The Gillard government’s treasurer, Wayne Swan, has indicated in the <i>Mid-Year Economic and Fiscal Outlook</i> (MYEFO) that there will be a 20 per cent cut in capital expenditure for government agencies with IT projects worth less than $10 million under the knife.
The expenditure cuts are expected to deliver savings of $710 million over three years and will take effect from the financial year of 2012-13 onwards.
“Funding provided under departmental capital budget arrangements is intended to meet the costs associated with the replacement of minor assets valued at $10 million or less,” the Outlook reads.
“Affected agencies will accommodate the reduction in funding by reprioritising the replacement or maintenance of IT systems or by delaying activities such as property, plant and equipment works.”
The Outlook also stated that large capital IT projects over $10 million were not subject to department capital budgeting arrangements.
Ovum Australia research director, Kevin Noonan, said this would still impact government IT in a significant way, particularly asset replacement projects. “This comes on top of IT cost reductions that have already happened through the Gershon review so the cupboard is quite bare in an IT sense for running costs,” he said.
The Gershon review, which was publicly released in October 2009, noted the absence of a whole-of-government strategic plan for data centres could cost taxpayers up to $1 billion over 15 years if a more coordinated approach was not implemented.
Noonan pointed out that there was potential for government agencies to look at productivity improvements such as the Federal Government’s use of Cisco Telepresence video conferencing.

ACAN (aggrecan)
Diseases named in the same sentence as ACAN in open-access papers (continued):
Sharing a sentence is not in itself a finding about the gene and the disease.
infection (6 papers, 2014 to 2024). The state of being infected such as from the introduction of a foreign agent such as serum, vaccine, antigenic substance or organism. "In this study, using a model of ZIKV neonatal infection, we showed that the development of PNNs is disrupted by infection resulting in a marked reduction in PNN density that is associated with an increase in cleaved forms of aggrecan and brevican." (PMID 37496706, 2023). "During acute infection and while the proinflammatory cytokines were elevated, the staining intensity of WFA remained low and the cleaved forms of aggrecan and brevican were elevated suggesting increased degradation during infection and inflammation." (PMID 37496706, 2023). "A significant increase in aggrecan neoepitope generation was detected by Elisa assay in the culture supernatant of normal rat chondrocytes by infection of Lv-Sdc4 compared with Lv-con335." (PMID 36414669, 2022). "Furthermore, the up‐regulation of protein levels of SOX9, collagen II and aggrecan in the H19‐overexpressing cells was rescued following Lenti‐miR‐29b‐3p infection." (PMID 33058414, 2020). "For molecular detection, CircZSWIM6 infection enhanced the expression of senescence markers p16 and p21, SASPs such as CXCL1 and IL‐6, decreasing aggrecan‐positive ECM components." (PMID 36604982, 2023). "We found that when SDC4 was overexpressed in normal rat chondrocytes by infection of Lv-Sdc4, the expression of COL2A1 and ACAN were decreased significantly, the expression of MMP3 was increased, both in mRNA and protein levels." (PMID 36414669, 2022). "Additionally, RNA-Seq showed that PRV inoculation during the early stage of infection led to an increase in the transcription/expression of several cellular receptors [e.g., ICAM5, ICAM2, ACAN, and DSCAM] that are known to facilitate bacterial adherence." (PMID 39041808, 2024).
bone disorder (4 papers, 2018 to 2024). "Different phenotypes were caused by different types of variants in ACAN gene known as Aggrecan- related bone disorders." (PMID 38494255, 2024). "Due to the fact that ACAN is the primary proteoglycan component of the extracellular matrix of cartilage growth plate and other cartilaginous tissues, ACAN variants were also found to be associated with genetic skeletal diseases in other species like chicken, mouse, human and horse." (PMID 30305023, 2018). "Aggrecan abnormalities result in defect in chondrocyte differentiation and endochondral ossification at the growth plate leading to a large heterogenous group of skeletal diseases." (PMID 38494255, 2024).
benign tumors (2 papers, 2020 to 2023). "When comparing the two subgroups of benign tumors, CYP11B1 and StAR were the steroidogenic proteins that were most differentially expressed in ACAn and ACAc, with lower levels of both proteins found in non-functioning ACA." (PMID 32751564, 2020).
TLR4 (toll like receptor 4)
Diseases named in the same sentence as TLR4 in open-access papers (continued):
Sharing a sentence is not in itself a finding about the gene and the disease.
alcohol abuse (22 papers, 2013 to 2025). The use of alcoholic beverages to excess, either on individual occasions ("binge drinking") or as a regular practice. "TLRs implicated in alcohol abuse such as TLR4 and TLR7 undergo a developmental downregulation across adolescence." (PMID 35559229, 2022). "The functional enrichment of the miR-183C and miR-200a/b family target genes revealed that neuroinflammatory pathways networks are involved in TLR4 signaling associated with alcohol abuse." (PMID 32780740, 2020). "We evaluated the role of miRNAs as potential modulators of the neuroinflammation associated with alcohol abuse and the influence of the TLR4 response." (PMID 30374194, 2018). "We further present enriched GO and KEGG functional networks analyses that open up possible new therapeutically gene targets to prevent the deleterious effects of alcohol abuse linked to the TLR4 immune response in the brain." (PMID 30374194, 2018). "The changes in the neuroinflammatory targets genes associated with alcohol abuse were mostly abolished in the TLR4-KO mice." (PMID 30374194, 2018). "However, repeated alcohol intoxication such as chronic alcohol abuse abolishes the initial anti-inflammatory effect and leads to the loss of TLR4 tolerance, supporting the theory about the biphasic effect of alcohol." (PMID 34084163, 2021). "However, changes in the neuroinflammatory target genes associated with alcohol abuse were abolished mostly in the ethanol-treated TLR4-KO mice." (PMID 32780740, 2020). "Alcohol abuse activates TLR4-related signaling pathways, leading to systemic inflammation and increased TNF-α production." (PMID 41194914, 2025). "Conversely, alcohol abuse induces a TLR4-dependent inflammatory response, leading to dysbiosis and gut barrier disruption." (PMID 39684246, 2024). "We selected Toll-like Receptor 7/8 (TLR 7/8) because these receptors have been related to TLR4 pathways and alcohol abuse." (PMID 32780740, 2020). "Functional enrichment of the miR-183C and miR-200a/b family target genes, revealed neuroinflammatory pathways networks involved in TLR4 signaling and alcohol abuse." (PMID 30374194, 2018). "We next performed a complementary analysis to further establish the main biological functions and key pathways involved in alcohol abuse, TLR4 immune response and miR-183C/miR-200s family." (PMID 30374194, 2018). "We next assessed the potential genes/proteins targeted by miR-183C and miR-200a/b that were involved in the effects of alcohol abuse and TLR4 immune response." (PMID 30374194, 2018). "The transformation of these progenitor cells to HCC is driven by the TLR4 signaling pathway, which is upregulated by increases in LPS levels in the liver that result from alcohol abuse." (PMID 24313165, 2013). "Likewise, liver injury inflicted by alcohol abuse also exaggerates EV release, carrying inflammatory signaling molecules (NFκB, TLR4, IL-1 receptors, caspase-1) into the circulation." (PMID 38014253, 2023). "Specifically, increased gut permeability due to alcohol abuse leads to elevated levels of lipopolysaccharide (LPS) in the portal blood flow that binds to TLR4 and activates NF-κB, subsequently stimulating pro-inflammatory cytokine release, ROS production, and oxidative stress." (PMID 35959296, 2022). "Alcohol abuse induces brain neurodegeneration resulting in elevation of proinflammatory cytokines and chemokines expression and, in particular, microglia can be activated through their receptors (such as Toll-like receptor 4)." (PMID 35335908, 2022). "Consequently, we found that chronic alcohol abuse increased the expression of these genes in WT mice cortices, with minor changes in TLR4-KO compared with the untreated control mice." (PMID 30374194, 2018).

First announced in February 2009 as a joint initiative between Telstra and Cisco, the National Telepresence System (NTS) has achieved travel cost savings for the Federal Government of $12 million.
Noonan said IT contractors and consultants would be affected while IT projects under $10 million would need to take their share of the costs. “There will be some room for investing in IT innovation, however, it will need to be in projects where a track record of making savings has been demonstrated such as the NTS,” he said.
He added that one positive outcome would be no more IT “budget blow outs” experienced at a state level such as the Victorian government’s MyKi public transport ticketing system and HealthSMART e-health intiatives.
According to Victorian Ombudsman, George Brouwer, taxpayers in the state were left with a $1.44 billion bill because of these failed projects.
Noonan said the Outlook “will focus government agencies down to smaller projects that are tightly focused on outcomes.”
Follow Hamish Barwick on Twitter: @HamishBarwick
Follow Computerworld Australia on Twitter: @ComputerworldAU